In the learning to fish series, we provide investors with suggested guidelines for choosing a potential candidate and one candidate is selected as our play of choice. We provide reasons for this choice and in doing so hope to impart some understanding to those who are new to the field of dividend investing. A lot of ratios will be used throughout this article, and it would be best for investors to get a handle on some of these ratios as they could prove to be very useful to the selection process. Some of the more important key ratios are listed below, but before we provide guidelines and details on some of the more important key ratios, we would like to start off by listing our play of choice.
Reasons to like Microsoft Corp (MSFT):
- A massive levered free cash flow of $19.02 billion
- A good 5 year dividend growth rate of 13.79%
- A low payout ratio of 30% and even better 5 year average payout ratio of 26%
- EPS growth rates for the next 3-5 years are projected at 8.83%
- A 5 year sales growth of 7% which is decent for a company of its size
- A long term debt to equity ratio of 0.19
- An acceptable yield of 2.6%
- A great profit margin of 32.5%
- Operating margins of 38%
- Net income increased from $14.5 billion in 2009 to $23.1 billion in 2011
- EBITDA increased from $22.3 billion in 2009 to $30.8 billion in 2011
- Cash flow per share increased from $2.01 in 2009 to $3.02 in 2011
- Sales increased from $58.4 billion in 2009 to $69.9 billion in 2011
- Annual EPS before NRI increased from $1.49 in 2007 to $2.65 in 2011
- A very good 5 year average ROE of 44.8%
- Year over year projected growth rate of 12.3% for 2013
- A strong current ratio of 2.86
- A great quick ratio of 2.56
- A splendid interest coverage ratio of 77
- A great free cash flow yield of 10.14%
- $100K invested for 10 years would have grown to $145K; if the dividends were reinvested the rate of return would be much higher
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We generally base our choice on the following factors.
Net income - It should be generally trending upwards for the past 3-4 years.
Cash flow per share - It should be trending upwards for the past three years.
Total cash flow from operating activities - It should be trending upwards for the past 3-4 years.
Current ratio - Should be above 1.
Interest coverage ratio - When available, any value above 1.5 is OK, but we would aim for 2.5-3.00 as our starting range. The higher the number the better.
Sales - They should generally be trending upwards for the past 3-4 years.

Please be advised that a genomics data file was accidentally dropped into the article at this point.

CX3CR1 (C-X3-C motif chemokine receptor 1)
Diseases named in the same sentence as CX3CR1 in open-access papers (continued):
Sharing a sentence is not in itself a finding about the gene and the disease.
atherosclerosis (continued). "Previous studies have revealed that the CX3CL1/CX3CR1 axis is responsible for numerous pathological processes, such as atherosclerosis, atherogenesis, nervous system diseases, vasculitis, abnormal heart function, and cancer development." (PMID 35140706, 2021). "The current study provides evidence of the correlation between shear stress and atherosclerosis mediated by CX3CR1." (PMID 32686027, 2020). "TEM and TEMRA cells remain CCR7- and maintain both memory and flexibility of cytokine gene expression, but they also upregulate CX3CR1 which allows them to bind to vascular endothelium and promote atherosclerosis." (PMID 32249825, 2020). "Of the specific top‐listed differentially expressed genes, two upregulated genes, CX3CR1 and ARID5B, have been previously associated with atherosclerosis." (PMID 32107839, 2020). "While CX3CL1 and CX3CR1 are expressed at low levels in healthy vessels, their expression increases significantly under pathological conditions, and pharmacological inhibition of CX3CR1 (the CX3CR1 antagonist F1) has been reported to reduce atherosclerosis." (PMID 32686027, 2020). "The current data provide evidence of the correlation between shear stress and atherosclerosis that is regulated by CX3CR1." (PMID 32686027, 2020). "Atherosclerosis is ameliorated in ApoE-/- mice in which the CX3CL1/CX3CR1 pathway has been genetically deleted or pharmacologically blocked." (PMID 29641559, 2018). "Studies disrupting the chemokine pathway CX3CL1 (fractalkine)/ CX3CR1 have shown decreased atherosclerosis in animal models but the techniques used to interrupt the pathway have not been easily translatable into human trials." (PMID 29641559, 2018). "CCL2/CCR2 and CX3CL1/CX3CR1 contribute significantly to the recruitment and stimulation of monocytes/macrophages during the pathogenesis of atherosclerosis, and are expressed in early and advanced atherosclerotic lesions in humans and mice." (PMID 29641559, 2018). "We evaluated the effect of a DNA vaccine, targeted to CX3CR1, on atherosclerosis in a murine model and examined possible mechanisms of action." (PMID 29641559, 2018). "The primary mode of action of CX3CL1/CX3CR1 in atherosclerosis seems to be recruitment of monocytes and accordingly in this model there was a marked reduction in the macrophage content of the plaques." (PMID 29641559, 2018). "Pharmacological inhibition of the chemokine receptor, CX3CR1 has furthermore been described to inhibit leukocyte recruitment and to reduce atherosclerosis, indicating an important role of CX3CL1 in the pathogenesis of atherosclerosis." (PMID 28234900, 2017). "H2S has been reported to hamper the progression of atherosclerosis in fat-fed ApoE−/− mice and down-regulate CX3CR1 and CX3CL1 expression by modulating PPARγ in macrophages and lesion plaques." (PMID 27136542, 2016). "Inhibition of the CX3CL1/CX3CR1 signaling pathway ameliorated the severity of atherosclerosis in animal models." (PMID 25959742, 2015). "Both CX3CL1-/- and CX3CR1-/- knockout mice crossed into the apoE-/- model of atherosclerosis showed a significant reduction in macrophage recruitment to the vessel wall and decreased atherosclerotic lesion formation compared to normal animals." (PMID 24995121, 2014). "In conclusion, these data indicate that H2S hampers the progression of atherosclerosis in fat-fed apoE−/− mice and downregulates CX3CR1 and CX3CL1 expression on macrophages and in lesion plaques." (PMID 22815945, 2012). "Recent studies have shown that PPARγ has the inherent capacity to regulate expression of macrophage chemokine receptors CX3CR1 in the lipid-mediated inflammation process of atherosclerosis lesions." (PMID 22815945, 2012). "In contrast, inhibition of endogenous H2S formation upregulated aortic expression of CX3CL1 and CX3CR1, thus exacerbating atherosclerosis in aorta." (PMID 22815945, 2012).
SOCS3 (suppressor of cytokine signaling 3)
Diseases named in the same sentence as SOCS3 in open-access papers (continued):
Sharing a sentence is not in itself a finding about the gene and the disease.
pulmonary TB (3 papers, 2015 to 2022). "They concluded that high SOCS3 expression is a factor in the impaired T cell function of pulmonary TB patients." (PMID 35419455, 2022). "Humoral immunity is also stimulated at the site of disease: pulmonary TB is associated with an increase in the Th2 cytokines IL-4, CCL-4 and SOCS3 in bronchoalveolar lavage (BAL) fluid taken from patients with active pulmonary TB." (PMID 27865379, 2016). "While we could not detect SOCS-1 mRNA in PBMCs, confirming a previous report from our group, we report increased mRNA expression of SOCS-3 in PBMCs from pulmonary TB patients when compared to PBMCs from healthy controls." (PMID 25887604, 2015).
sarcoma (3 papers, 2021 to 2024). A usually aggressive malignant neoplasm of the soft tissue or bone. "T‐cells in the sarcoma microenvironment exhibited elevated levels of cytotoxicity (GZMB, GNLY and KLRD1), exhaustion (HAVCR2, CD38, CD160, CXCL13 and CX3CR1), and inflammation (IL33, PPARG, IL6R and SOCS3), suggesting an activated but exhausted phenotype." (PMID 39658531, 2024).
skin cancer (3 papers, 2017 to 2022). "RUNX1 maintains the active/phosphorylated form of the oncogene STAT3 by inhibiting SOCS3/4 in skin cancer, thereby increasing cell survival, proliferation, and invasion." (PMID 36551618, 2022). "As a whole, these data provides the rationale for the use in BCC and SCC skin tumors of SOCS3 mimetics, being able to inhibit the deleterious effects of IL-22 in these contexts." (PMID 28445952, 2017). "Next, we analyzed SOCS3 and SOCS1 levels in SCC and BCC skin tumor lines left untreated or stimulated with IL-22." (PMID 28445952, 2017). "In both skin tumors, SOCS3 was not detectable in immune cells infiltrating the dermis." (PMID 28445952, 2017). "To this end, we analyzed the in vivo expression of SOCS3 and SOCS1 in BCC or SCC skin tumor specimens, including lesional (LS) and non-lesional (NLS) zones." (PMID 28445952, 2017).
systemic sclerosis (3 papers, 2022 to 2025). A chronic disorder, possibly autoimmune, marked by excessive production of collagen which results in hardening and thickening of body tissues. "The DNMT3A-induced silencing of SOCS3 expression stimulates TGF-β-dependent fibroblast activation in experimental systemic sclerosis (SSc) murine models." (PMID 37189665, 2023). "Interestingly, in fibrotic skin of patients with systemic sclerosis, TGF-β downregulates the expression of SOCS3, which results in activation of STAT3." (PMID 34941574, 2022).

Levered free cash flow - This is the icing on the cake. If a company meets most of the above requirements and also has a positive levered free cash flow, it can generally be viewed as a good long term buy. Two examples are Leggett & Platt and Procter & Gamble.
The following criteria apply only to dividend paying stocks and not to growth stocks that might not payout dividends:
Payout ratio - It should generally be below 100%, but a ratio below 70% is optimal. Payout ratios are not that important when it comes to MLPs/REITs as they generally pay a majority of their cash flow as distributions. In the case of REITs by law they have to pay out 90% of their cash flow as dividends. Payout ratios are calculated by dividing the dividend/distribution rate by the net income per share, and this is why the payout ratio for MLPs and REITs is often higher than 100%. The more important ratio to focus on is the cash flow per unit. If one focuses on the cash flow per unit, one will see that in most cases, it exceeds the distribution/dividend declared per unit/share.
Dividend growth rate - It should be at 5% or higher. A high yield with a low dividend growth rate is not good in the long run, but neither is a low dividend yield with a high growth rate; one needs to find an equilibrium here. And there are exceptions to this rule, some stocks appreciate rather rapidly and so a low dividend could be offset by the capital gains.
Five year dividend average - We generally aim for stocks that have a yield of 4.5% or higher. There are exceptions to this rule. Some stocks appreciate very fast, so even though the yield might be low, one can more than make up the difference through capital gains. One example is Jarden
An early warning signal that the company could be in trouble is when the total cash flow generated from operating expenses is not enough to meet the dividend payments. This information can be gleaned by looking at the cash flow statement. This is readily available at Yahoo Finance. In the example below we used LEG and the data was obtained from Yahoo Finance.
The cash flow in this case was more than enough to easily cover all the dividend payments for all the above years; in this the time period was from 2008-2010.
Many traders use other metrics and that is fine; we are just trying to provide a guideline. As you get better handle of the ratios explained below you can create your own list of criteria. Investors might find our latest article to be of interest Seadrill Ltd. Among 5 Growth Candidates To Reflect On